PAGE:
REGINA/MOOSE JAW — Anti-poverty and the lack of federal and provincial anti-poverty strategies were highlighted at two functions: Oct. 16 by the Regina Anti-Poverty Ministry in downtown Regina and Oct. 18 at the Light a Spark, Set a Fire archdiocesan social justice conference held at Moose Jaw’s Vanier Collegiate.
Regina Archbishop Daniel Bohan in his keynote to delegates at the social justice conference based his address on Pope Francis’ Evangelii Gaudium, The Joy of the Gospel, in which Pope Francis calls for a new evangelization in the church.
“Evangelization and social justice are connected,” said Bohan. “We evangelize when we confront injustices in our society.” The archbishop said the church has been in a rough period: the sex abuse, discouragement, people drifting from the church and securalism have to some degree succeeded in pushing the church to the margins as being irrelevant. “But there remains a strong undercurrent of strength and faith. We are starting to recover some of our energy.”
The archbishop said Catholics should not look like they’re coming from a funeral but show the joy in our lives because we are followers of Christ. “Pope Francis says things cannot remain as they are. We must change,” and the pope is encouraging everyone to evangelize and be missionaries. “We have a better alternative to what secular society is offering us, and that is the good news,” said Bohan.
Peter Gilmer of Regina Anti-Poverty Ministry and supporters Oct. 16 in Regina’s central downtown street mall handed out lunch bags that contained an apple and a fridge magnet reminding people that poverty exists and neither the federal nor Saskatchewan governments, despite having promised to do so, have implemented an Anti-Poverty Strategy. “It is a reminder that we have made those moral and legal obligations nationally and we continue to call for an anti-poverty strategy that moves us toward the elimination of poverty in Saskatchewan,” said Gilmer.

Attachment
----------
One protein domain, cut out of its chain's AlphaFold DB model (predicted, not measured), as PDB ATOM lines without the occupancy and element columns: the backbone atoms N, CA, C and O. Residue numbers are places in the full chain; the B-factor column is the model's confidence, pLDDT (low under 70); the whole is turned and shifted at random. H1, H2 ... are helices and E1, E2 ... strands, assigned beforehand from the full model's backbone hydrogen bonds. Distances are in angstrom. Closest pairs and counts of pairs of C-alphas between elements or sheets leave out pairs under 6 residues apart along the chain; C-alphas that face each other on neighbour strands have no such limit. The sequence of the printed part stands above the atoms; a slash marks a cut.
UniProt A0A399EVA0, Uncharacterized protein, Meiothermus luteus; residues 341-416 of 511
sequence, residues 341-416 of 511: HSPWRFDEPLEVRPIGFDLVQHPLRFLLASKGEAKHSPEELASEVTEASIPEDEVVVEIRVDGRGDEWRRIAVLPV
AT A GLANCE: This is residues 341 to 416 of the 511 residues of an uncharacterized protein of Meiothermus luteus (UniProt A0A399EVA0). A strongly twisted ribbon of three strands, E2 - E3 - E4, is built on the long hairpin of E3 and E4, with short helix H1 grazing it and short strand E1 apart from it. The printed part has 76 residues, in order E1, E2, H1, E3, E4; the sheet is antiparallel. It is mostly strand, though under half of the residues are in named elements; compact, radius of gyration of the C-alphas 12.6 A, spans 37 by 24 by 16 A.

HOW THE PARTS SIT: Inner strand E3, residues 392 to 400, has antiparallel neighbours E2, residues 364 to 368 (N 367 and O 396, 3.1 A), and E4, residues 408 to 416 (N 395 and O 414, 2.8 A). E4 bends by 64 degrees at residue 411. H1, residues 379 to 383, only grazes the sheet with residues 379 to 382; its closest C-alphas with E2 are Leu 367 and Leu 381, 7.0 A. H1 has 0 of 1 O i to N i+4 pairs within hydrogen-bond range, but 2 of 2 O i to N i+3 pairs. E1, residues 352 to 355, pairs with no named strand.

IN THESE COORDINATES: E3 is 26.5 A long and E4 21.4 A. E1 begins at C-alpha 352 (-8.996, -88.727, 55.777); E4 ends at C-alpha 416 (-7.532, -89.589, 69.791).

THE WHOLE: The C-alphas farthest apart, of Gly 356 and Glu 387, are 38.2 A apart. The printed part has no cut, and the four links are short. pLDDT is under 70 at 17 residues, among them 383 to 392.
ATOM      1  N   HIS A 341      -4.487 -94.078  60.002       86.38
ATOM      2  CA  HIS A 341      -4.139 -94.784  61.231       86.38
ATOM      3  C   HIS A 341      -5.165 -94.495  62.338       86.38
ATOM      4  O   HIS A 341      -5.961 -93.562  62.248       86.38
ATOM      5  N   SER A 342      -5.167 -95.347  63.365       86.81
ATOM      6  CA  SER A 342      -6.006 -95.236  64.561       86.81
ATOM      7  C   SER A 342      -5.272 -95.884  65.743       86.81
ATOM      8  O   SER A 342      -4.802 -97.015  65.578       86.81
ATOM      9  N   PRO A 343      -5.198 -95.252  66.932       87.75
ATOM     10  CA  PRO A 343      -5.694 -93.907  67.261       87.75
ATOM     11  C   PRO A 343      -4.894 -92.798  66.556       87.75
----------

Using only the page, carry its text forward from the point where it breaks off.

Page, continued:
The social justice conference featured a variety of presenters in four sessions, each speaking on different subjects related to a secular society and poverty, consumer economy, working with the poor, social determinants in health, missionary work within Canada, suggestions for how an anti-poverty strategy would work and three sessions on the oil industry, two of which had to be cancelled because the presenters were ill.
Dale Homberg is a retired Moose Jaw resident with a particular interest in how the controversial practice of “fracking” is used to extract previously unavailable deep oil. He explained that fracking could provide a revenue source for Canada’s maritime provinces, revenue which could be used for education and health and could benefit the poor through increased social programs.
Bohan’s talk was delivered beside the earth balloon, a 5.2 metre high globe of the earth. The outside depicts the earth’s surface and the inside shows the earth’s diverse ecosystems.